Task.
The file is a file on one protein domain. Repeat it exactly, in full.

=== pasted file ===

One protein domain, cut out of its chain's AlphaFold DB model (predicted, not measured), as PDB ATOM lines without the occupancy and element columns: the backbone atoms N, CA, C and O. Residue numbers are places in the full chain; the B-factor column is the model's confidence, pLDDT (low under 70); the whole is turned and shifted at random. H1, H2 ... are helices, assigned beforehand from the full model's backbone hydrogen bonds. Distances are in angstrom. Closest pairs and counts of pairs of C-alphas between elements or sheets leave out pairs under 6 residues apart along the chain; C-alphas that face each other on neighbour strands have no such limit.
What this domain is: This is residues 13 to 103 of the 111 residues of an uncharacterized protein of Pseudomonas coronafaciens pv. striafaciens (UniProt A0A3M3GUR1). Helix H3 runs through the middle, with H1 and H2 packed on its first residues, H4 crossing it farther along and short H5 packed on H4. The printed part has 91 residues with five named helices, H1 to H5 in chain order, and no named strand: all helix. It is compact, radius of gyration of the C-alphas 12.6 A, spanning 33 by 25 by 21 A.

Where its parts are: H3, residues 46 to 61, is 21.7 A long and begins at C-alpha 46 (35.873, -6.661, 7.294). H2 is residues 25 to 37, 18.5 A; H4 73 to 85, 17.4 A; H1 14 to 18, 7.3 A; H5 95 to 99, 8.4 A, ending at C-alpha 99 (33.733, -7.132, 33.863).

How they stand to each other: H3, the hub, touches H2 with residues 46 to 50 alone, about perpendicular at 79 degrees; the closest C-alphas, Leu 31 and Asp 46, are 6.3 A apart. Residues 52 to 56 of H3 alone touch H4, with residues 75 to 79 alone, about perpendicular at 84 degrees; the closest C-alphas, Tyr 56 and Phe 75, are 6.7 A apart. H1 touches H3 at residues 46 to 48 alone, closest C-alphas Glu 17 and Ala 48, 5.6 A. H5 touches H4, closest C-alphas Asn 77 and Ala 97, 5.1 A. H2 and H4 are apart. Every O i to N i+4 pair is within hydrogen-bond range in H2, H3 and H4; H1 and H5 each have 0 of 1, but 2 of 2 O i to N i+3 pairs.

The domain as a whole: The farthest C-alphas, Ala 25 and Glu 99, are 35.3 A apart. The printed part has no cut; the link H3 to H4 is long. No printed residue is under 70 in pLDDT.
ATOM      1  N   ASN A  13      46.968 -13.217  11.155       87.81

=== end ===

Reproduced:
One protein domain, cut out of its chain's AlphaFold DB model (predicted, not measured), as PDB ATOM lines without the occupancy and element columns: the backbone atoms N, CA, C and O. Residue numbers are places in the full chain; the B-factor column is the model's confidence, pLDDT (low under 70); the whole is turned and shifted at random. H1, H2 ... are helices, assigned beforehand from the full model's backbone hydrogen bonds. Distances are in angstrom. Closest pairs and counts of pairs of C-alphas between elements or sheets leave out pairs under 6 residues apart along the chain; C-alphas that face each other on neighbour strands have no such limit.
What this domain is: This is residues 13 to 103 of the 111 residues of an uncharacterized protein of Pseudomonas coronafaciens pv. striafaciens (UniProt A0A3M3GUR1). Helix H3 runs through the middle, with H1 and H2 packed on its first residues, H4 crossing it farther along and short H5 packed on H4. The printed part has 91 residues with five named helices, H1 to H5 in chain order, and no named strand: all helix. It is compact, radius of gyration of the C-alphas 12.6 A, spanning 33 by 25 by 21 A.

Where its parts are: H3, residues 46 to 61, is 21.7 A long and begins at C-alpha 46 (35.873, -6.661, 7.294). H2 is residues 25 to 37, 18.5 A; H4 73 to 85, 17.4 A; H1 14 to 18, 7.3 A; H5 95 to 99, 8.4 A, ending at C-alpha 99 (33.733, -7.132, 33.863).

How they stand to each other: H3, the hub, touches H2 with residues 46 to 50 alone, about perpendicular at 79 degrees; the closest C-alphas, Leu 31 and Asp 46, are 6.3 A apart. Residues 52 to 56 of H3 alone touch H4, with residues 75 to 79 alone, about perpendicular at 84 degrees; the closest C-alphas, Tyr 56 and Phe 75, are 6.7 A apart. H1 touches H3 at residues 46 to 48 alone, closest C-alphas Glu 17 and Ala 48, 5.6 A. H5 touches H4, closest C-alphas Asn 77 and Ala 97, 5.1 A. H2 and H4 are apart. Every O i to N i+4 pair is within hydrogen-bond range in H2, H3 and H4; H1 and H5 each have 0 of 1, but 2 of 2 O i to N i+3 pairs.

The domain as a whole: The farthest C-alphas, Ala 25 and Glu 99, are 35.3 A apart. The printed part has no cut; the link H3 to H4 is long. No printed residue is under 70 in pLDDT.
ATOM      1  N   ASN A  13      46.968 -13.217  11.155       87.81